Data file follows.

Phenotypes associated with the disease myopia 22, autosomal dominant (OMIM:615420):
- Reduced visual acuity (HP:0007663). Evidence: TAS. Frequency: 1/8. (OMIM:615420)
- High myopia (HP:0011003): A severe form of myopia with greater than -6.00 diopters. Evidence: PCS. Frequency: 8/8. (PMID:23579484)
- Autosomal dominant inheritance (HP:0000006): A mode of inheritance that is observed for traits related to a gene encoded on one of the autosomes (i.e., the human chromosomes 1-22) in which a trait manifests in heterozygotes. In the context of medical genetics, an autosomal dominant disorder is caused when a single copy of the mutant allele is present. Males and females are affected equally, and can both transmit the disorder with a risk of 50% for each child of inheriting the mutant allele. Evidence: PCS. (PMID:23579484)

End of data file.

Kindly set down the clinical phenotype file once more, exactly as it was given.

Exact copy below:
Phenotypes associated with the disease myopia 22, autosomal dominant (OMIM:615420):
- Reduced visual acuity (HP:0007663). Evidence: TAS. Frequency: 1/8. (OMIM:615420)
- High myopia (HP:0011003): A severe form of myopia with greater than -6.00 diopters. Evidence: PCS. Frequency: 8/8. (PMID:23579484)
- Autosomal dominant inheritance (HP:0000006): A mode of inheritance that is observed for traits related to a gene encoded on one of the autosomes (i.e., the human chromosomes 1-22) in which a trait manifests in heterozygotes. In the context of medical genetics, an autosomal dominant disorder is caused when a single copy of the mutant allele is present. Males and females are affected equally, and can both transmit the disorder with a risk of 50% for each child of inheriting the mutant allele. Evidence: PCS. (PMID:23579484)